One Arab Government Isn’t Rooting for Morocco at the World Cup: Its Neighbor
(Bloomberg) — As Arabs across the globe rally behind the Moroccan soccer squad that’s beat out some of Europe’s best players to win a historic place in the World Cup semi-finals, one country isn’t cheering along: Its next-door neighbor.
In Algeria, which has a long-running feud with Morocco, the Atlas Lions’ success at the Qatar-hosted tournament has been either downplayed by official media or in most cases ignored entirely. While the team’s Saturday victory over Portugal was celebrated in headlines from Baghdad to Cairo, Algeria’s state-run TV channels instead ran prime-time reports on small anti-government protests in Morocco.
And although Egypt and Saudi Arabia among others have congratulated Morocco, no such tidings have been reported from Algiers.
Little is likely to change Wednesday when Morocco faces France, the former colonial ruler of both it and Algeria — the first time an Arab or African team has been among the World Cup’s final four. Already frosty relations between the neighbors have soured in the past year, as a simmering standoff over the disputed territory of Western Sahara threatened to explode and gas-rich Algeria cut off diplomatic ties with Morocco as well as energy exports.
Outside the government’s official silence, there are signs the Lions can bank on support from some regular Algerians. Fans like Said, a warehouse worker, is among those who’ve thronged Algiers’ late-night cafes to watch the games. “They’ve performed a miracle,” he said.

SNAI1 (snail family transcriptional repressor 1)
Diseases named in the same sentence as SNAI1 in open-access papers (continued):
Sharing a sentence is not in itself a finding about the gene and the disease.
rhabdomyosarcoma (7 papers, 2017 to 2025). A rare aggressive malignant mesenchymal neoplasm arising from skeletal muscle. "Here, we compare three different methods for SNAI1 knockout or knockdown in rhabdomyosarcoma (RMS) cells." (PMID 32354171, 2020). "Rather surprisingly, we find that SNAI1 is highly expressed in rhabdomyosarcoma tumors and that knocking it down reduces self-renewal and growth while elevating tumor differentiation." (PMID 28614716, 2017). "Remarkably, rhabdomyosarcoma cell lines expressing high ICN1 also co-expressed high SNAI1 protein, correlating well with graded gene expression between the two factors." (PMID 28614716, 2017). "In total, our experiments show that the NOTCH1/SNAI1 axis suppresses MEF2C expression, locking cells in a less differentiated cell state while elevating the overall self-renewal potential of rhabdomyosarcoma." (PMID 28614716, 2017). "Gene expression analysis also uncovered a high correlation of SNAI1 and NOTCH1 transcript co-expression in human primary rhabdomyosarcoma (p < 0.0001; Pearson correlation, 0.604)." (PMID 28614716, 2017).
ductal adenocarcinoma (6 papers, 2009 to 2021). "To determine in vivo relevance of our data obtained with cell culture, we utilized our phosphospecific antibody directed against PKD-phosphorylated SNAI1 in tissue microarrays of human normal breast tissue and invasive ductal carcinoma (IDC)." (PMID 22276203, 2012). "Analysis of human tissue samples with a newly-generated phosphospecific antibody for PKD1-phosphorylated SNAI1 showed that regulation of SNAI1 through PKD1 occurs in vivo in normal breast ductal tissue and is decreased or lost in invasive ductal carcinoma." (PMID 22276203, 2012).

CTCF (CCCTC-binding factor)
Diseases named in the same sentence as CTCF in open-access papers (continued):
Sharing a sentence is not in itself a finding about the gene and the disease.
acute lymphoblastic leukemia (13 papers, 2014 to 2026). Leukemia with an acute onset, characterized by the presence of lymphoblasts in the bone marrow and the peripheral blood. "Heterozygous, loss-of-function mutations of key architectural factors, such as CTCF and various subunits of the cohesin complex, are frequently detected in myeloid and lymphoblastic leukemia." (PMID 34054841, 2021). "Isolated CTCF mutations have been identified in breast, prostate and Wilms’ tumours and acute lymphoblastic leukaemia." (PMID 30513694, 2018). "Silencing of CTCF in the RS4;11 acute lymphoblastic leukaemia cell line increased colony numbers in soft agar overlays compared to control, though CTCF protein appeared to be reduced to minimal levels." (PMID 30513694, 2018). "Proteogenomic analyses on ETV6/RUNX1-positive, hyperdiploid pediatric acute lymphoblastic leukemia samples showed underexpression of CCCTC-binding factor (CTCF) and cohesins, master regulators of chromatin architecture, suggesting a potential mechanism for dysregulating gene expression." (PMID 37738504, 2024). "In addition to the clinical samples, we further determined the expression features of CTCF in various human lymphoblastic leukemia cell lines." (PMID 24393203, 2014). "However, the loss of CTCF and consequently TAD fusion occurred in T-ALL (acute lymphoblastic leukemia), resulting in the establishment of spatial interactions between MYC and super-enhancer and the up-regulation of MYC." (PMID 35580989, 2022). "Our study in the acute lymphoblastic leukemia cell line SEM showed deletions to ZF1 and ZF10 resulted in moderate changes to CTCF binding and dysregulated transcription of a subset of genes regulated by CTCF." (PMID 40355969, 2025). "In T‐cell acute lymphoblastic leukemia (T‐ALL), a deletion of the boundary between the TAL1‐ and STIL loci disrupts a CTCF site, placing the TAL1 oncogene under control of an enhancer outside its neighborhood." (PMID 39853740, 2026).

Other supporters have gone further. Videos shared on social media show scores of them gathered at Bin Lajraf, near a border post between Algeria and its rival that’s been closed for almost three decades, to exchange greetings with Moroccans on the other side after a win.
Algeria’s media has been reporting around Morocco throughout the tournament. Earlier this month, a TV station managed the tricky feat of referring to a Moroccan win without naming Algeria’s rival. Spain had been knocked out, a news anchor announced, but didn’t explain how.
Privately-owned outlets don’t follow those protocols. A prominent item on the front page of the French-language L’Expression newspaper hailed Morocco’s latest win and declared “What a team, what stamina, what a feat!” The Arabic daily Akhbar Al-Watan led an edition with a photo of the victory. Even Algeria’s top player, Manchester City winger Riyad Mahrez, has voiced admiration for the Moroccan team.
“I’ll support them against France,” said Said, the warehouse worker. “I hope they will follow their dreams to the end.”
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